CAIRO — An obscure al-Qaida-linked group said Wednesday one of its suicide bombers attacked a Japanese oil tanker in the Persian Gulf last week — a claim that, if true, would be the first time the terror network has attacked the Japanese.
There have been conflicting reports about what happened to the M. Star supertanker, which was damaged July 28 in the Strait of Hormuz — a transit point for about 40 percent of tanker-shipped oil worldwide. The ship's owner, Mitsui O.S.K. Lines, said it was aware of the militant posting and was investigating the claim.
The Brigades of Abdullah Azzam posted a statement on the Internet claiming responsibility for attacking the vessel. The statement's authenticity could not be independently verified but it appeared on websites that usually carry militant groups' messages.
A crew member was injured and the tanker sustained a square-shaped dent on the rear side of the hull during an incident that occurred as the Marshall Islands-flagged vessel entered the strait shortly after midnight. At the time, the ship, loaded with 270,000 tons of oil, was heading from the petroleum port of Das Island in the United Arab Emirates to the Japanese port of Chiba outside Tokyo.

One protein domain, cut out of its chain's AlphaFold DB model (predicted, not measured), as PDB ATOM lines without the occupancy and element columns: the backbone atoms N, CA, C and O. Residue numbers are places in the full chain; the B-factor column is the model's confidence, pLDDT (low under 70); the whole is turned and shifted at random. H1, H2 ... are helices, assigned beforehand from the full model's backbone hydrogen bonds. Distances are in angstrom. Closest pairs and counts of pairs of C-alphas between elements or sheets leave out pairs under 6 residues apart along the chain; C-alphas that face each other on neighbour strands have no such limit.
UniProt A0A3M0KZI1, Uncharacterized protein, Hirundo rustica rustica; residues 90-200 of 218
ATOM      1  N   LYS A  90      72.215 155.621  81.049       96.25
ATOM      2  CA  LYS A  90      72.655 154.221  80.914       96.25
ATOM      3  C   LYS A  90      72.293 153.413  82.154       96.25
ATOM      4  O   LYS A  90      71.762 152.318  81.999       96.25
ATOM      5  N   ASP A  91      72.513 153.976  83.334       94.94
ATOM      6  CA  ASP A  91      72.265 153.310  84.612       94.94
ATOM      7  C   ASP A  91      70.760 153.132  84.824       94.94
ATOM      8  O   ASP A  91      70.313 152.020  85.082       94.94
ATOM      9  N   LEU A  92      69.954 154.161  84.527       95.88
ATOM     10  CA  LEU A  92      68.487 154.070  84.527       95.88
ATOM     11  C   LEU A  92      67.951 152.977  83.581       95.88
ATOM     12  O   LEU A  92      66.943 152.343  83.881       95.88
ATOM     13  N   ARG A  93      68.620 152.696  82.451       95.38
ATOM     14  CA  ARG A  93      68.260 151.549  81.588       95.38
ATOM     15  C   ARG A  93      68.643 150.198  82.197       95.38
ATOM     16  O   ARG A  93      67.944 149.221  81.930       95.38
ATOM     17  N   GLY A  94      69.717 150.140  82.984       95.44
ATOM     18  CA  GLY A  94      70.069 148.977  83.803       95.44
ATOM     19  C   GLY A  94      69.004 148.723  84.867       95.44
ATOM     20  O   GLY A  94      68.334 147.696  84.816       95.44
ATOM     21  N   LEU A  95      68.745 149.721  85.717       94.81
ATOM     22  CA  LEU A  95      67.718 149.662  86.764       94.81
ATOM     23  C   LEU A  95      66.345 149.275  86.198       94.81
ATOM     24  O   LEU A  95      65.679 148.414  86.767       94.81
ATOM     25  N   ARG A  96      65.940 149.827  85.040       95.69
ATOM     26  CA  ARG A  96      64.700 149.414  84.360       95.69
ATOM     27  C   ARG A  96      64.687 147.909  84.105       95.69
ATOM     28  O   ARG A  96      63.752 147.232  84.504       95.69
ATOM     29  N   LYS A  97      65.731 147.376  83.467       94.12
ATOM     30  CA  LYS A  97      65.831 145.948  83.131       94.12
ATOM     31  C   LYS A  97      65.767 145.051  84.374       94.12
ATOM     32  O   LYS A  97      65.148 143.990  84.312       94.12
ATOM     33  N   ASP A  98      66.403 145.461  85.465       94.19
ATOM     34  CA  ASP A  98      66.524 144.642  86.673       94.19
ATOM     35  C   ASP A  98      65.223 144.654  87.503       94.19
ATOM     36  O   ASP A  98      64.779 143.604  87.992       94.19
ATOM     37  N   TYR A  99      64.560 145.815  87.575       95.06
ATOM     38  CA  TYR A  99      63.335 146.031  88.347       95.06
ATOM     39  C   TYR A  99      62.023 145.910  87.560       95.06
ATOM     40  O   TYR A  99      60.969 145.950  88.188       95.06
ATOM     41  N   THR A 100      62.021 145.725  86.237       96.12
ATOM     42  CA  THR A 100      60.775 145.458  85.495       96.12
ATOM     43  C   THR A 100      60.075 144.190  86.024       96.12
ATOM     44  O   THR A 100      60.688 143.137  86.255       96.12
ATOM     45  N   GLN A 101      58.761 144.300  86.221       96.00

The militant statement identified the purported bomber as Ayyub al-Tishan and carried his picture, showing him dressed in a white Arab robe and head-cover and pointing to a photograph of a tanker on a laptop. It said the bomber was a "martyr" — meaning he had died in the attack. It also said it had delayed the announcement until several group members who were involved in the operation "returned safely to base."
The statement claimed the attack meant to "weaken the international blasphemous system that plundered the wealth of the Muslims" and mocked officials who had said the tanker may have been damaged from an earthquake, describing those remarks as an effort by authorities to conceal the nature of the attack because of the effect it could have on oil prices and world economy.